Your page title
The International Linked Open Data in Libraries, Archives, and Museums Summit (“LOD-LAM”) will convene leaders in their respective areas of expertise from the humanities and sciences to catalyze practical, actionable approaches to publishing Linked Open Data ...
I-CHASS/NSF Workshop: Cross-Disciplinary Investigations in Imaging and Image Analyses.
MITH/NEH Digital Humanities API Workshop
Information Visualization and Museum Practice - Session for MCN 2010 and unconference session with THATCamp MCN
"What do they have? Alternate Visualizations of Museum Collections" - Paper for the Visual Interpretations conference organized by the HyperStudio - Digital Humanities at MIT
Building and Evaluating Collection Dashboards - Workshop for Museums and the Web 2010
Paper Accepted for iSchools Conference 2010
with Richard Urban and Michael Twidale
¿Qué tienen? - Residency at Medialab Prado's Visualizar '09
Shared Languages and Collective Action - Call for papers for ACM Creativity and Cognition 2009
Paper Accepted for International Symposium on Electronic Art 2009
with Kevin Hamilton
Proposal Accepted for THATCamp 2009
Demonstration on Museum APIs accepted for Museums and the Web 2009
Paper accepted for Lansdown Centre for Electronic Arts Symposium 2009, "The Value of HCI Evaluation in Preserving New Media"
Waiting for Gouda..."Cultuur Lokaal" Project with The Patching Zone
Paper Accepted for Museums and the Web 2008
"Ethnographic Methods and New Media Preservation"
Wildcard Accepted for iSchools iConference 2008
"Mapping Design Education in iSchools"
Paper Accepted for "New Museum, New Museology"
Art History Symposium of the Savannah College of Art and Design
Paper Accepted for "The Synthetic Aesthetics of New Media Art"
Conference of the College Art Association 2008
Banff New Media InstituteReference Check Artist Residency
"Production of Creativity" with Kevin Hamilton
University of Illinois Classes covered in IEEE Distributed Systems Physical Computing / Art Projects
Workshop organized for ACM Creativity and Cognition 2007 -
Tools in Support of Creative Collaboration
Workshop organized for ACM CHI 2007 -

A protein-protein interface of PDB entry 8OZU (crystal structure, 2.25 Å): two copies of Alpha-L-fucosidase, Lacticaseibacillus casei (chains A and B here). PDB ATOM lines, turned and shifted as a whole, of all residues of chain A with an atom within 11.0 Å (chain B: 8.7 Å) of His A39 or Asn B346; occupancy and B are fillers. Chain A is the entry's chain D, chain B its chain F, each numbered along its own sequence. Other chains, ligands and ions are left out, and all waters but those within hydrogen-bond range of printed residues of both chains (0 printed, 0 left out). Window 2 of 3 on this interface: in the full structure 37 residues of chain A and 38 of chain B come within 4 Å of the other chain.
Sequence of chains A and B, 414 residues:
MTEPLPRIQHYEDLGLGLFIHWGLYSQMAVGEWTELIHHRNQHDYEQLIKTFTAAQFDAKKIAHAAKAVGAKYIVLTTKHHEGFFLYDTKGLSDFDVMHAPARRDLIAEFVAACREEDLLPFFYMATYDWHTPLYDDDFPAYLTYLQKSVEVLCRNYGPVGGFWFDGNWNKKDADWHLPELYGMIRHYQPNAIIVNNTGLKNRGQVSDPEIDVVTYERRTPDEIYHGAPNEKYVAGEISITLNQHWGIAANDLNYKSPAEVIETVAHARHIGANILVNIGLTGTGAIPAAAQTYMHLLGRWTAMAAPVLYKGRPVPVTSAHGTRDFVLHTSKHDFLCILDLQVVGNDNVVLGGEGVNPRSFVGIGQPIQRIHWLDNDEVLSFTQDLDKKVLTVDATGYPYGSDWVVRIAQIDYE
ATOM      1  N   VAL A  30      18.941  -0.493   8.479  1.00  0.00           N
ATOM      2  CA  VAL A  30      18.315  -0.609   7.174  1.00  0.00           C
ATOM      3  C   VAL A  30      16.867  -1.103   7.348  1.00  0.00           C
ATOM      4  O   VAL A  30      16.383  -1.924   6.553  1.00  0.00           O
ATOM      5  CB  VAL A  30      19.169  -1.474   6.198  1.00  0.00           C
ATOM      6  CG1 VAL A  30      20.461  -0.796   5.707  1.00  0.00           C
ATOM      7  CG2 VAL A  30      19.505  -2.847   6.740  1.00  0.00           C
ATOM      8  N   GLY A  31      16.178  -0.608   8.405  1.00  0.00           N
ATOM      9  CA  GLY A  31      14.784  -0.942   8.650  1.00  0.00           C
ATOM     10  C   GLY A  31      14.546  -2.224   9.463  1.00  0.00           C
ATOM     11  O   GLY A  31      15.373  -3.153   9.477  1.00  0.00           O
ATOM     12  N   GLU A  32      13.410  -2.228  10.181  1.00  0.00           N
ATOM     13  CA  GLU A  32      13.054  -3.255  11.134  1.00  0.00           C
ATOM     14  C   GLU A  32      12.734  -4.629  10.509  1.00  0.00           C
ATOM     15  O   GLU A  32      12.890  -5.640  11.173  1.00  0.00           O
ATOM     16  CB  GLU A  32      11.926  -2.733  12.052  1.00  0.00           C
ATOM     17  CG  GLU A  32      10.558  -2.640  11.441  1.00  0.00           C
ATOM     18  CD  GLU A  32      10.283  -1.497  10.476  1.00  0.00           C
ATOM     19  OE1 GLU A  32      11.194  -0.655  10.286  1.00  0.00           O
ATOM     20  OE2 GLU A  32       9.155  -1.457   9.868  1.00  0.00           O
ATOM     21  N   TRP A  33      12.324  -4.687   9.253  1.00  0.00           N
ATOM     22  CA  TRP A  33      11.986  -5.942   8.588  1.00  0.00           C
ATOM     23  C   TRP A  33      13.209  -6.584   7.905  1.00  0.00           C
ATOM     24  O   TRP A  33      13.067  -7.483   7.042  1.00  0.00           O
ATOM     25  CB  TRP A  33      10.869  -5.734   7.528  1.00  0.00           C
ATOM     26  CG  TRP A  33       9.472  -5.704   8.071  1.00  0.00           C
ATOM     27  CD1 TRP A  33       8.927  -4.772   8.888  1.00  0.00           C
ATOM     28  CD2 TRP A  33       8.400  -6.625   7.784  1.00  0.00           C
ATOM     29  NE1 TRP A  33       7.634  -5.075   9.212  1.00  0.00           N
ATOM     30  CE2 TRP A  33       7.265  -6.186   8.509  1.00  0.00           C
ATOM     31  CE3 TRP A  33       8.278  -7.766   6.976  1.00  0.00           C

HCI and New Media: Methodology and Evaluation
University of Illinois
Library, Information Science, Math, and Computer Science
pdadamczyk (at) gmail.com
Computing and History in The Built Environment - Instructor
with Kevin Hamilton
"Everyone's talking about space. The last ten years or more has seen a "spatial turn" in the arts, humanities and social sciences, with research turning to examine the utilization of space in the production and reception of self and society. At the same time, networks and mobile technology have made possible some of the dreams of "pervasive computing" in Computer Science and Engineering. When computing can happen anywhere, the metaphorical space of the network becomes real, and design of user experiences has to consider factors once limited to architectural design."
Public and Virtual Social Spaces - Instructor
with Roy Campbell, Jonathan Fineberg, Karrie Karahalios
Small interdisciplinary teams develop applied projects that engage with specific sites, and address sociability and physical experience in those spaces. Using techniques and materials from the disciplines represented, students explore the potential impact that technological and artistic mediation can have on spaces and in the minds of the people who occupy them. An emphasis is placed on how the understanding of spaces can change when a site-specific solution (sculpture, new media installation, computer based projected visuals) is introduced… opening the spaces to new forms of physical exploration and promoting change in patterns of social behavior.
Mobile Mapping for Everyday Spaces - Instructor
with Kevin Hamilton, M. Simon Levin, Laurie Long
Through an investigation of walking, this course will develop a suite of devices and programs for the mapping and recording of everyday spaces. Using simple sensors, reverse-engineered consumer products, open-source mapping resources, and location-aware devices, we'll discover new and meaningful ways of capturing and sharing the rich data of our everyday walking patterns through neighborhoods, campuses, streets, cities and trails. An emphasis will be on how the collection of ambulatory and locative data can offer programmatic ways to shape social and personal identity.
mail : pdadamczyk (at sign) gmail.com